Since 2003, March has marked National Multiple Sclerosis Education & Awareness Month. This is an opportunity to promote public awareness of a disease that afflicts more than 2.5 million people worldwide, and to assist those living with MS in making educated healthcare decisions. In honor of this effort, Yahoo! asked readers and contributors to write short personal stories on multiple sclerosis, and share with others what they wish was better known and understood about this condition.
Two Decades Later and MS Still a Mystery
Nearly two decades have passed and this disease is still a mystery. Even doctors offer little insight, since the progression of multiple sclerosis is uncertain—illustrating how difficult MS is to understand. Although there are standard symptoms, such as muscle weakness and stiffness, each person has his or her distinct experience. Increasing confusion for observers, many with MS appear healthy, as do I. Thus, making it more difficult for others to understand how fatigued the MS inflicted often are.
Family, friends, and coworkers could help immensely if they could understand this one very thing: MS doesn't just disappear because we appear healthy. Walking may not be an issue one day, while we require a wheelchair the next. So, if we state that we are too tired, please understand. MS is a disease we must adapt to daily, albeit unwillingly.
Most people don't know what to say when I tell them I have multiple sclerosis. Usually they choose something like, "I didn't know you were sick."
That's because I'm not. I work very hard to keep that demon at bay. For me, the key is avoiding gluten and hot, humid weather. Of course, where I live in southern Illinois, that second part is hard every summer, but if I'm smart, I do OK.
My MS is not the same as anyone else's MS. Even my mother, who was diagnosed after having similar symptoms to mine, has had a different disease progression. I choose to fight it with diet and exercise; she's on Tysabri. For me, the prescription medications had worse side effects than the disease did.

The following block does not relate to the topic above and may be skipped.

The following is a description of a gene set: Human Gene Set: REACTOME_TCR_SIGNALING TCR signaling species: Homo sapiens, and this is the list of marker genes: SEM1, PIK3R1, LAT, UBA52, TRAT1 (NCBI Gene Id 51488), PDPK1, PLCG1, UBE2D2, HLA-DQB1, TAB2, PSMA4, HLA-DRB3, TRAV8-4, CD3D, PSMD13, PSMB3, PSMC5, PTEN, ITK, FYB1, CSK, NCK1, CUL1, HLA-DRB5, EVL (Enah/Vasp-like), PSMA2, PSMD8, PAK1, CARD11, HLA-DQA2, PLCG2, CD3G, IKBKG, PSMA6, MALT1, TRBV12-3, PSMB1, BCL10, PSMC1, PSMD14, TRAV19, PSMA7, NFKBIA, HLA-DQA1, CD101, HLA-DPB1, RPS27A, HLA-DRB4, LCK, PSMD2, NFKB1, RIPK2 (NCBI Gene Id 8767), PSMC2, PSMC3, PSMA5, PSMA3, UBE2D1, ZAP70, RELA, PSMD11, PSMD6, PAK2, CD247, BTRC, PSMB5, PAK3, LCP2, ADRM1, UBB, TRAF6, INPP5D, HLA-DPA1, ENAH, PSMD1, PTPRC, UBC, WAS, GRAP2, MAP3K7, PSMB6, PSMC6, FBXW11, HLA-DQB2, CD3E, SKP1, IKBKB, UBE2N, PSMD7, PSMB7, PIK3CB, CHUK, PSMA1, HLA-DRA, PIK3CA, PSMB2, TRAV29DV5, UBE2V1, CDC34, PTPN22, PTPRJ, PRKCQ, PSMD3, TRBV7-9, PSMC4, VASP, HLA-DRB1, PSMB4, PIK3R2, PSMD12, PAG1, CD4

Finally, medical professionals, please stop assuming every time I get sick, it's related to MS. Sometimes, the flu is just the flu.
"You have multiple sclerosis!" Wow, that diagnosis is overwhelming. There is no cure for MS. Symptoms can vary from person to person and from day to day, depending on the location of affected nerve fibers. I live with the uncertainty of whether I will have an MS attack today. I meet this challenge by relying on Jehovah. He strengthens me with a real hope for the future. I laugh and find joy in spite of my disease.
Sometimes I am so dizzy or tired, I can't get out of bed. I often have to cancel or postpone activities because my symptoms have intensified. I'm blessed with patient family and friends, who understand the effects of multiple sclerosis. I appreciate their love and support, without their pity.
I have suffered from multiple sclerosis for about 13 years, which escalated substantially four years ago. People at home should know that tidiness matters a lot. Even an unaffected person knows that tidiness or organization in their surroundings affects stress levels and mental/emotional clarity. Multiply this by 10 for a person who has MS. The odd shoe left out to trip on is often a huge issue for us.
You may think that a person with MS who does not work has the easy life, but, do you realize it takes great physical and mental effort to complete the most simple tasks that most people take for granted? Do you realize that constant vertigo often accompanying MS makes just crossing the street rather frightening? Do you also realize that diet and emotional stress can be enormous factors in wellness? Please try not to stress us out.
Multiple sclerosis is a disease that attacks the central nervous system controlled by your brain and spinal cord. It causes a great deal of problems for those who suffer from this disease. There are many who end up disabled due to their struggle with this disease.
In 2002, I was diagnosed with multiple sclerosis and was in a wheelchair by 2003. For the next six years, I would struggle hard to function. I tried many treatments, which provided little if any relief from my symptoms.
In 2007, I began to exercise and became determined to walk. After two years of painful struggle and a strong determination, I began to walk without the use of any walking aides.
I continue to stay active, and I exercise to keep myself strong. I have MS, but MS does not have me.